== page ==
1. How did you author (the photo or video) you recorded for upload to Instagram?
For this week, I wanted to break away a bit from my chosen design objects. This week I decided to focus on an object with a hidden design flaw with the photo showing the aesthetic look of the object but the video showing the defect. This object was my chest of drawers. Using my rear-facing camera on my iPhone 7, I found it wasn’t easy at first to position myself to get the photo looking how I wanted. Admittedly I kept a lot of junk on top of my drawers and didn’t want this to be seen in the picture. I didn’t want to use any film equipment like tripods to steady the camera, so it wasn’t easy keeping the phone at an angle I was satisfied with and showed what I wanted. I had the light over the drawers on to provide more lighting onto the scene and kept the flash off. I also wanted to make sure the hidden flaw on the drawers was visible in the image so to help tie it into the video. I used the Paris filter again when taking the photo as I can’t stand the grain effect my camera gives in the lighting of my room. The Paris filter hides that thankfully so I’m not surprised how essential filters are to the app. Since the chest of drawers is wooden furniture, I decided that I wanted to appeal to the warmer aesthetic tones associated with this kind of furniture and thus chose the Valencia filter for it, increasing the brightness and saturation lightly to give that effect.
2. How did you publish (the photo or video) you recorded for upload to Instagram?
Admittedly when I first captured the photo using the Instagram camera, I accidentally published the photo to my Instagram story without any filters. I deleted the photo from my story and retaking it. A funny mishap from me getting impatient when trying to take and save the photo. I also realized that my captioning in my previous posts contained a problem in regards to attracting viewers. While I posed questions and answers in my posts, I did not indicate either of my posts that the other exists decreasing my chances of others viewing them. While I can alter my posts to fix this, I decided against this as it does show my progress growing as I create content on the app. I did, however, choose to change this for this post, instead captioning it ‘These drawers appear fine, but they hide a flaw. Check the next post to find out what!’ This way, viewers are encouraged to see the next post and discover this hidden flaw. Technically yes, this is clickbait, but I’m starting to see how if you want your published work to be visible, you need to get out there and be in the face of other viewers.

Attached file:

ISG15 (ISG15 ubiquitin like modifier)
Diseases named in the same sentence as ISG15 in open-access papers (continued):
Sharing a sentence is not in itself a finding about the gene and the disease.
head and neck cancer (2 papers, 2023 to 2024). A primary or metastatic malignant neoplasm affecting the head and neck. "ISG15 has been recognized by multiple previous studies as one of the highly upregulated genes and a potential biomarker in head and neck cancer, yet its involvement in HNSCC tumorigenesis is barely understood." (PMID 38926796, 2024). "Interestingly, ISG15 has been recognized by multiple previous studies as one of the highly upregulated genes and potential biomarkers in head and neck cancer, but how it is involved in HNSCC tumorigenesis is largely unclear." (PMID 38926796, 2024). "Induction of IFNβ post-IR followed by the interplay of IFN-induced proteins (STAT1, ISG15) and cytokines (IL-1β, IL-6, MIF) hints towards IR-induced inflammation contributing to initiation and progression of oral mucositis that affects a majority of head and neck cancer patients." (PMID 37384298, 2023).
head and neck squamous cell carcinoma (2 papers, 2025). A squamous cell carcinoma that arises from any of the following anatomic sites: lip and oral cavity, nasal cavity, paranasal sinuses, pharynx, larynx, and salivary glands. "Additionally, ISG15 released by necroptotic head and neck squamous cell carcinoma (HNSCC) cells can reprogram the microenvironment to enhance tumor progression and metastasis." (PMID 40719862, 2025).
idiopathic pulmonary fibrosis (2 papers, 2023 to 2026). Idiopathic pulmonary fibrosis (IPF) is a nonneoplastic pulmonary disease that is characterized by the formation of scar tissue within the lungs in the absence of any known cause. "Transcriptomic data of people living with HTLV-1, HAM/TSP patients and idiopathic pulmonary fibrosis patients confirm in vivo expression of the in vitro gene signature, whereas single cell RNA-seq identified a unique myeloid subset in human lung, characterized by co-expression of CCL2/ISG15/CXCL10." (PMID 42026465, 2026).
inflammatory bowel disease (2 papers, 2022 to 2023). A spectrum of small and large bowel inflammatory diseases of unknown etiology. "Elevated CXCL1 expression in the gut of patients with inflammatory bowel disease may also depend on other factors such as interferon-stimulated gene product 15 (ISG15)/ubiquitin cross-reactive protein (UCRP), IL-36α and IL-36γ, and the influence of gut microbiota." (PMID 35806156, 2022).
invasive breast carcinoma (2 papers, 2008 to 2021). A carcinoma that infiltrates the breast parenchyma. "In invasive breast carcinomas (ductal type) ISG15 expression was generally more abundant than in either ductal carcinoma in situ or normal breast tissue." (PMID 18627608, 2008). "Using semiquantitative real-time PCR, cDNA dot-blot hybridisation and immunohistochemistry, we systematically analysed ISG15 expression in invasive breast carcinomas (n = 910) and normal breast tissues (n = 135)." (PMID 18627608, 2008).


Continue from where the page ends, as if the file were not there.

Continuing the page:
3. How did you distribute (the photo or video) you published on Instagram to other social media services?
The photo was published to Instagram as well as the matching Tumblr and twitter accounts. Another thing I noticed with these two different apps is that Tumblr, like Instagram, allows you to edit your content after it’s posted, but Twitter doesn’t. It’s strange to me that some apps provide these features easily and others don’t, but I won’t change my posts because of that. The posts were all tagged with the hashtags’ #storage #design #flaw #chestofdrawers #photo and #photography’. I also turned on geotagging for this week’s photo, pinning it down to my location’ Brighton Beach, Brighton’. I initially didn’t do this out of wanting to keep things like my location hidden. Still, with these photos, it mostly just means when viewers look up that location on Instagram, they are more likely to see my posts. And this does seem to have worked since I also received likes on the photo of this week.
— networked_design (@DesignNetworked) May 24, 2020